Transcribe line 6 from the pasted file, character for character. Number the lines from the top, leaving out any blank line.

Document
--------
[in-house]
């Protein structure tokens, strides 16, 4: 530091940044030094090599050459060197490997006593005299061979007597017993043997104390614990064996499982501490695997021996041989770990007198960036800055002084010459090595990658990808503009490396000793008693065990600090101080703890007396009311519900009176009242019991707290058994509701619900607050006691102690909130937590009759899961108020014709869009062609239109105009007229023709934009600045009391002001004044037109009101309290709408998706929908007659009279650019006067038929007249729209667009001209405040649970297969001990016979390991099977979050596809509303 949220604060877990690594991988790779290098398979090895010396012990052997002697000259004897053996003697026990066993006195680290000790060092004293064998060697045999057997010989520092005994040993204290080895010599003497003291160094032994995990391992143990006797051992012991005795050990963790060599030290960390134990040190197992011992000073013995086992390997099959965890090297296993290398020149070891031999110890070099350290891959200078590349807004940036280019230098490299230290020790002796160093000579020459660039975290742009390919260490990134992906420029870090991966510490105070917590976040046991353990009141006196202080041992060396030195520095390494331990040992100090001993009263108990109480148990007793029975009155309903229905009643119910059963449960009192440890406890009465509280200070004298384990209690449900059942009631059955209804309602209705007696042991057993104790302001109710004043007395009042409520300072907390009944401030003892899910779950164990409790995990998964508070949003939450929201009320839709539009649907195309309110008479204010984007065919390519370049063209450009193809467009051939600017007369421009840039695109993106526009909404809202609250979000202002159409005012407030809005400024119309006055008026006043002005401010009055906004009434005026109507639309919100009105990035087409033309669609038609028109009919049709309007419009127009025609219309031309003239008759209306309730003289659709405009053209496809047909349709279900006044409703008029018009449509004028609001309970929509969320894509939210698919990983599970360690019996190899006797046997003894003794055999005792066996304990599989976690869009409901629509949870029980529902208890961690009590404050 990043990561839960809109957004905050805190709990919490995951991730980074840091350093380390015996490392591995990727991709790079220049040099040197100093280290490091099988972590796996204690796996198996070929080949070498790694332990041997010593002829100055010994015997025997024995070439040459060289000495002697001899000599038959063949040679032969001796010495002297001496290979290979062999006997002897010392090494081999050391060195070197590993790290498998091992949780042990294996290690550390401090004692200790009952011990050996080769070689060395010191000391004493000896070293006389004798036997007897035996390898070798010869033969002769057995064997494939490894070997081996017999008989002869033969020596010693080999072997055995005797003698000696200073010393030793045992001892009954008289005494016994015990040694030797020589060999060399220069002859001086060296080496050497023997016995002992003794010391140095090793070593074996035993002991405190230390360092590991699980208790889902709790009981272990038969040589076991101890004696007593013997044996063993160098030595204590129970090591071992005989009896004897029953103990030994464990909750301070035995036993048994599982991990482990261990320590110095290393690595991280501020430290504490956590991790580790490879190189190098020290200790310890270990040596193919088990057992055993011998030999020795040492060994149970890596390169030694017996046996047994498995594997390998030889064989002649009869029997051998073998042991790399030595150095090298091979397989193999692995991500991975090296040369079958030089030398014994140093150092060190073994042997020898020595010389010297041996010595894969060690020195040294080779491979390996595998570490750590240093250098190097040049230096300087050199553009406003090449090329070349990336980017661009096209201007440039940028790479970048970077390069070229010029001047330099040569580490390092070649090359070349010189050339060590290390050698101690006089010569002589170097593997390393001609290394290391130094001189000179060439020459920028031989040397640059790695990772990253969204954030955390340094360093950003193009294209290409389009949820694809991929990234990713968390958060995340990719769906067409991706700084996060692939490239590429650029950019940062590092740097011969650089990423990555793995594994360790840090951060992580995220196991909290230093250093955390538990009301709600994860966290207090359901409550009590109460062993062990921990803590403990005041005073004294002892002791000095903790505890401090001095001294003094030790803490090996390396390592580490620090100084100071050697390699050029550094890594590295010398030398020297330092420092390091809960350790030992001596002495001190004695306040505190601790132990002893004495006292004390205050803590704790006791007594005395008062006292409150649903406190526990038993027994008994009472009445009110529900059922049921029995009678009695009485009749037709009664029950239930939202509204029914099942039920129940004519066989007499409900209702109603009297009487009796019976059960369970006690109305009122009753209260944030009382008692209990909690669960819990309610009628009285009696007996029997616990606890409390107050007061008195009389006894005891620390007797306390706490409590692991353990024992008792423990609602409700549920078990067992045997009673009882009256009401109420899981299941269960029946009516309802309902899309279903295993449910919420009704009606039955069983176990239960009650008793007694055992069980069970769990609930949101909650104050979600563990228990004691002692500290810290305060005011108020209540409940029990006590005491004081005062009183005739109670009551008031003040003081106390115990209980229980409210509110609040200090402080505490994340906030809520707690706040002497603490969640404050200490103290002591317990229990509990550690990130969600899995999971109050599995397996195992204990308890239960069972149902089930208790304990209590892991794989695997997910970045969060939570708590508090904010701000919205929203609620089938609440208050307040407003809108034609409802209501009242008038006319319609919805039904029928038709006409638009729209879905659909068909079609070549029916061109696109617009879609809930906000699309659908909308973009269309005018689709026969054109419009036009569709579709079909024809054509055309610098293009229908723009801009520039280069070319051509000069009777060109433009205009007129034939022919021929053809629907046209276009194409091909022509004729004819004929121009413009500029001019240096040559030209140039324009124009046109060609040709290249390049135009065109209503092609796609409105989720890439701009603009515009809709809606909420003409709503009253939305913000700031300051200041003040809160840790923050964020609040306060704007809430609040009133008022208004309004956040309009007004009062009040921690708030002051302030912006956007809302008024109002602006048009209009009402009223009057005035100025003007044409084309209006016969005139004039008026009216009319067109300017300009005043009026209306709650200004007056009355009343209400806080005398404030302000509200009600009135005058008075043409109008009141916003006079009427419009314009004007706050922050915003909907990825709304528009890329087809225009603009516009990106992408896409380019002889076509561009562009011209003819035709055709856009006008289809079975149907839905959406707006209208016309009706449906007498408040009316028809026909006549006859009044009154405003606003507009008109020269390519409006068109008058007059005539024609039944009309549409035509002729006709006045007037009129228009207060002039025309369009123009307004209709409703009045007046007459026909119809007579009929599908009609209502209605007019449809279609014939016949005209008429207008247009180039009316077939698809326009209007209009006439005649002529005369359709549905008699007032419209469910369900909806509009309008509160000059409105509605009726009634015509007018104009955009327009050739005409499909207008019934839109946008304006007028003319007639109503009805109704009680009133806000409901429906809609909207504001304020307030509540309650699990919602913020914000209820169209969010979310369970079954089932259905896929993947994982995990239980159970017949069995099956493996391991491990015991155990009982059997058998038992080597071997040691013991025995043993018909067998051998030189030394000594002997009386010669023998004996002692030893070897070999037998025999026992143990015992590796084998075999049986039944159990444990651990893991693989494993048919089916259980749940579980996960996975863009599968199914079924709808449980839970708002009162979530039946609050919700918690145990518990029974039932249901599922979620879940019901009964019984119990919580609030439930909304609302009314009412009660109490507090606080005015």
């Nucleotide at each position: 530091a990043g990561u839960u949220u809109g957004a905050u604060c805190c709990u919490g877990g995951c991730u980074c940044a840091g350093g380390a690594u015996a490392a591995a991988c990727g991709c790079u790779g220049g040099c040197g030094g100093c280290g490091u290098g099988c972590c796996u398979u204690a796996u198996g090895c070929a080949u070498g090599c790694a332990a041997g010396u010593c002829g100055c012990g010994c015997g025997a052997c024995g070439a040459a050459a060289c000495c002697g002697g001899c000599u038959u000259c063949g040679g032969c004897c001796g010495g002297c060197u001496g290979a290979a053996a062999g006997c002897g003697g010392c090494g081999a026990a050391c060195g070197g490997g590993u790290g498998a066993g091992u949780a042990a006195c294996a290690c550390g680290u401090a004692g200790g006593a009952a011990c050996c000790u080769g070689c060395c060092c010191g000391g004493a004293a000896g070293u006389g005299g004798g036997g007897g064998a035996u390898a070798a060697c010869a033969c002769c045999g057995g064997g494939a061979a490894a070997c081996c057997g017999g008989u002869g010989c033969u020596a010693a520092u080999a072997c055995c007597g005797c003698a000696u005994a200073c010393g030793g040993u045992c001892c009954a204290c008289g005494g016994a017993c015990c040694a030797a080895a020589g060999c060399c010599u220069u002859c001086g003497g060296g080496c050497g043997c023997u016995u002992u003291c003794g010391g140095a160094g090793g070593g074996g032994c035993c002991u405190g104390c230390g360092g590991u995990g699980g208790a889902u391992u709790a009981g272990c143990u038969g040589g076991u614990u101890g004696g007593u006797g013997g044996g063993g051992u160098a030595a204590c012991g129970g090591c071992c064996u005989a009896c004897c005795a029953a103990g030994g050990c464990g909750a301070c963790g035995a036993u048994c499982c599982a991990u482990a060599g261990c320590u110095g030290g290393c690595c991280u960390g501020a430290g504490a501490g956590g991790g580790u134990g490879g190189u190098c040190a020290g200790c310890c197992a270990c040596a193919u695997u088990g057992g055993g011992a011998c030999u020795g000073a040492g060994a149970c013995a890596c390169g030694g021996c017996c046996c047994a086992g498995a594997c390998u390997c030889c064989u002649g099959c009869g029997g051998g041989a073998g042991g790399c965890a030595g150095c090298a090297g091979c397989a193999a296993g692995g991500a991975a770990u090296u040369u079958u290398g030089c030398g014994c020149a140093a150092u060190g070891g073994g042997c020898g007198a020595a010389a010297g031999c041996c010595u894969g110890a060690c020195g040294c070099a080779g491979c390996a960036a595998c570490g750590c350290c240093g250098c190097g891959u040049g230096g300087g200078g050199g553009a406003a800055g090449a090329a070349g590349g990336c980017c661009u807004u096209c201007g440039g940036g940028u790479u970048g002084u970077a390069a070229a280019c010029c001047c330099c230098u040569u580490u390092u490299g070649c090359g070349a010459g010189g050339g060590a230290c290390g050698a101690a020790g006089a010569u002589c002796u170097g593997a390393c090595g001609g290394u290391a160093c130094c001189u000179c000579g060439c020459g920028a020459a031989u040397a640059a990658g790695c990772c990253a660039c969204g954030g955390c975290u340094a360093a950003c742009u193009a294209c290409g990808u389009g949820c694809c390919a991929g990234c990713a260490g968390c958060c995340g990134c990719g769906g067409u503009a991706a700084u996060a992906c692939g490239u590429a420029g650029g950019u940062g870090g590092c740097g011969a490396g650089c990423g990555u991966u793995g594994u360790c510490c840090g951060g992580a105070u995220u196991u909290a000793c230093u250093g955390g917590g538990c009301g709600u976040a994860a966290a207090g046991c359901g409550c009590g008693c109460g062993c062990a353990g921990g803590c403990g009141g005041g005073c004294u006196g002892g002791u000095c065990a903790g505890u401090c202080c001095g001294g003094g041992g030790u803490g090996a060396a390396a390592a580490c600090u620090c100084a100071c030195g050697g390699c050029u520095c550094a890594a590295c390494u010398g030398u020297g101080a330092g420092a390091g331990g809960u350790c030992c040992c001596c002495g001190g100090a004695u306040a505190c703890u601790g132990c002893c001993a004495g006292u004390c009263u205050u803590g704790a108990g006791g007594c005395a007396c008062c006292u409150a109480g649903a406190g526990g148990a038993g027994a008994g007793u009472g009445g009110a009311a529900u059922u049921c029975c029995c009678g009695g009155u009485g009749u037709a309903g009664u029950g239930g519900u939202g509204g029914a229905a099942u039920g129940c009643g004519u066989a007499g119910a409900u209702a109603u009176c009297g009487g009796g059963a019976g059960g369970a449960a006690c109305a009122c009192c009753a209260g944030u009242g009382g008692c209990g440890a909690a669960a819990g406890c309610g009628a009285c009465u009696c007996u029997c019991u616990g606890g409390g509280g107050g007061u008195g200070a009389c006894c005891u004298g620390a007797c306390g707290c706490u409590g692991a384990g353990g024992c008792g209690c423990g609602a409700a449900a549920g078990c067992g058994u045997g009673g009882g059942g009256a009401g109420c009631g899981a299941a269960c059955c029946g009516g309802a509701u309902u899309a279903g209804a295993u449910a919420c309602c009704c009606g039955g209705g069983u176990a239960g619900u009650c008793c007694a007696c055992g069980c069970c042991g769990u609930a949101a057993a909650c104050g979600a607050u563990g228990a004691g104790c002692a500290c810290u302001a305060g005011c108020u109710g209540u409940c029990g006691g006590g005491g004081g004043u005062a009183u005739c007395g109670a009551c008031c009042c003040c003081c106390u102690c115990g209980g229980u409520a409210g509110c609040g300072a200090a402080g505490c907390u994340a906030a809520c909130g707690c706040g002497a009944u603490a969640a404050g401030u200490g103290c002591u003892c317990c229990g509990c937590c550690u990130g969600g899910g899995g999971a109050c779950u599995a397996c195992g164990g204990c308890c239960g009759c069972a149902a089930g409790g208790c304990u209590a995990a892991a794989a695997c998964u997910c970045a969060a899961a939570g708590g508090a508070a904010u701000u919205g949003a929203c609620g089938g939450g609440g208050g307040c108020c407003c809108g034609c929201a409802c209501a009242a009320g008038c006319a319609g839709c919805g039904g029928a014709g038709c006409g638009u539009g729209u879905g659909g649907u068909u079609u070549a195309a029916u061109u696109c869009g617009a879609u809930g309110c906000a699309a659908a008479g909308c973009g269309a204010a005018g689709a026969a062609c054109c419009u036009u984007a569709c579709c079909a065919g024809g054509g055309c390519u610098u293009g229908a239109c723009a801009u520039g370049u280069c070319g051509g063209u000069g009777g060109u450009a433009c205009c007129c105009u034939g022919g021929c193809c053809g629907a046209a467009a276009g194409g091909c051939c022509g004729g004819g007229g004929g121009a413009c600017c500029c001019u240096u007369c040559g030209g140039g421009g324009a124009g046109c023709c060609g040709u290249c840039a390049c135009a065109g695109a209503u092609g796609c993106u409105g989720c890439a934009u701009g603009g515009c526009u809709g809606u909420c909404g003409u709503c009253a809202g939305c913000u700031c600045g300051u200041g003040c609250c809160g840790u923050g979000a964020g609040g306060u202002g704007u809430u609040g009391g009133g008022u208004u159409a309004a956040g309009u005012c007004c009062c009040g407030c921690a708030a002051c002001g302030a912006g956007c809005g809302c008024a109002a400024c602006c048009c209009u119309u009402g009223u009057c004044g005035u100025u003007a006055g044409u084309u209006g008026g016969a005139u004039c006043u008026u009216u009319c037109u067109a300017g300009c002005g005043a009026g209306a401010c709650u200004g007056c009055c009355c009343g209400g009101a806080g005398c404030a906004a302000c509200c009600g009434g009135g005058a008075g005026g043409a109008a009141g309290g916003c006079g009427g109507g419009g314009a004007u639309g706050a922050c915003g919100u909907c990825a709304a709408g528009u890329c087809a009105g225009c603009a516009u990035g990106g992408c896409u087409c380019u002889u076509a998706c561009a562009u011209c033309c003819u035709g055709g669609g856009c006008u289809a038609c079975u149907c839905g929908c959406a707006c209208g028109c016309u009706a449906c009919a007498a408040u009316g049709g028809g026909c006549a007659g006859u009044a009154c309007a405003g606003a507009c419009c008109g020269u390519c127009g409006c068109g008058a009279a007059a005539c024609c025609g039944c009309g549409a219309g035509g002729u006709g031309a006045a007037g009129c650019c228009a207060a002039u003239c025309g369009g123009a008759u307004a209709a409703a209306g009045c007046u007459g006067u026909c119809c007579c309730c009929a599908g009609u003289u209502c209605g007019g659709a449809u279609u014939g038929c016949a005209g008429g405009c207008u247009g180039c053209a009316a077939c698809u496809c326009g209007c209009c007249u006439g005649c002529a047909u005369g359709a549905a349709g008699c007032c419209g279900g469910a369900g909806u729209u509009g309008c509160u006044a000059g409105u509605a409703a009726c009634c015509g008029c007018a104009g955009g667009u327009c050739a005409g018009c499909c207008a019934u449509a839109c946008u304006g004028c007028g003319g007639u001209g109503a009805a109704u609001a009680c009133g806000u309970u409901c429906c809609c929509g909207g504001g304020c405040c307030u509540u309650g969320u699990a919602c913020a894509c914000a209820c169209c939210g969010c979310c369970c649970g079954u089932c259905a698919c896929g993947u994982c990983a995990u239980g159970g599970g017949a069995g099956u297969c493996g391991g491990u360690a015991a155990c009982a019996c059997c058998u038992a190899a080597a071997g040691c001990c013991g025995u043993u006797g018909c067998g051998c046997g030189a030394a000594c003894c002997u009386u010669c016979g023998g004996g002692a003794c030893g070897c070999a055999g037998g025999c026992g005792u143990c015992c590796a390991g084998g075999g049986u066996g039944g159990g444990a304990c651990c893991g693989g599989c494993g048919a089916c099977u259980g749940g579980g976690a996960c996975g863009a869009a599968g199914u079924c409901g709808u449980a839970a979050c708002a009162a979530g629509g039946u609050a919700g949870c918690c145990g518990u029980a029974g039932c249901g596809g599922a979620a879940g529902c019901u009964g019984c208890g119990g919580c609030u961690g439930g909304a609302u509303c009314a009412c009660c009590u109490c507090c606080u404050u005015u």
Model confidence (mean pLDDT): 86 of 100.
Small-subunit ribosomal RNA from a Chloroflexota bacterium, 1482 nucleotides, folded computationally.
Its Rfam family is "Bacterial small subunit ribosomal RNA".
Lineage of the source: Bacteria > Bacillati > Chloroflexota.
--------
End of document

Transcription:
Its Rfam family is "Bacterial small subunit ribosomal RNA".